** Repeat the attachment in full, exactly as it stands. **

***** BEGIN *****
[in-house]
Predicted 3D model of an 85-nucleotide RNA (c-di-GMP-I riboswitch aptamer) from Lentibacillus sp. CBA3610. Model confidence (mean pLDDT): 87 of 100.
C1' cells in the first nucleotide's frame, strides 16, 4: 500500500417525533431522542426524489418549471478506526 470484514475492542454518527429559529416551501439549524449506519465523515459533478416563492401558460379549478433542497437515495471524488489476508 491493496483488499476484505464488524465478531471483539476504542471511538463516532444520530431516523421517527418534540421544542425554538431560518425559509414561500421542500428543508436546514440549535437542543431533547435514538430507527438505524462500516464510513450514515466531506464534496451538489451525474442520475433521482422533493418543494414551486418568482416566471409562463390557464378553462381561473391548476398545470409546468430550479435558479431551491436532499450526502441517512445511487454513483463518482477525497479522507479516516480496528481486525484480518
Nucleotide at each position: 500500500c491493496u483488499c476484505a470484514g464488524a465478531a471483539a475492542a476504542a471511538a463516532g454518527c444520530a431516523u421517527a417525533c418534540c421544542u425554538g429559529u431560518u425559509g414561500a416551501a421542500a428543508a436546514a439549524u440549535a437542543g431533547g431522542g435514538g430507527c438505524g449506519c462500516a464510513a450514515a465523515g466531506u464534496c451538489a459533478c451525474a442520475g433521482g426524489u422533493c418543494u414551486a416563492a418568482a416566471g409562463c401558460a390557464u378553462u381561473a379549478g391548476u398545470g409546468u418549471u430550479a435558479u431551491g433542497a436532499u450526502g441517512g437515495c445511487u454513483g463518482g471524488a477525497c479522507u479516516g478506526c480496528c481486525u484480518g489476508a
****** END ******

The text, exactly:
[in-house]
Predicted 3D model of an 85-nucleotide RNA (c-di-GMP-I riboswitch aptamer) from Lentibacillus sp. CBA3610. Model confidence (mean pLDDT): 87 of 100.
C1' cells in the first nucleotide's frame, strides 16, 4: 500500500417525533431522542426524489418549471478506526 470484514475492542454518527429559529416551501439549524449506519465523515459533478416563492401558460379549478433542497437515495471524488489476508 491493496483488499476484505464488524465478531471483539476504542471511538463516532444520530431516523421517527418534540421544542425554538431560518425559509414561500421542500428543508436546514440549535437542543431533547435514538430507527438505524462500516464510513450514515466531506464534496451538489451525474442520475433521482422533493418543494414551486418568482416566471409562463390557464378553462381561473391548476398545470409546468430550479435558479431551491436532499450526502441517512445511487454513483463518482477525497479522507479516516480496528481486525484480518
Nucleotide at each position: 500500500c491493496u483488499c476484505a470484514g464488524a465478531a471483539a475492542a476504542a471511538a463516532g454518527c444520530a431516523u421517527a417525533c418534540c421544542u425554538g429559529u431560518u425559509g414561500a416551501a421542500a428543508a436546514a439549524u440549535a437542543g431533547g431522542g435514538g430507527c438505524g449506519c462500516a464510513a450514515a465523515g466531506u464534496c451538489a459533478c451525474a442520475g433521482g426524489u422533493c418543494u414551486a416563492a418568482a416566471g409562463c401558460a390557464u378553462u381561473a379549478g391548476u398545470g409546468u418549471u430550479a435558479u431551491g433542497a436532499u450526502g441517512g437515495c445511487u454513483g463518482g471524488a477525497c479522507u479516516g478506526c480496528c481486525u484480518g489476508a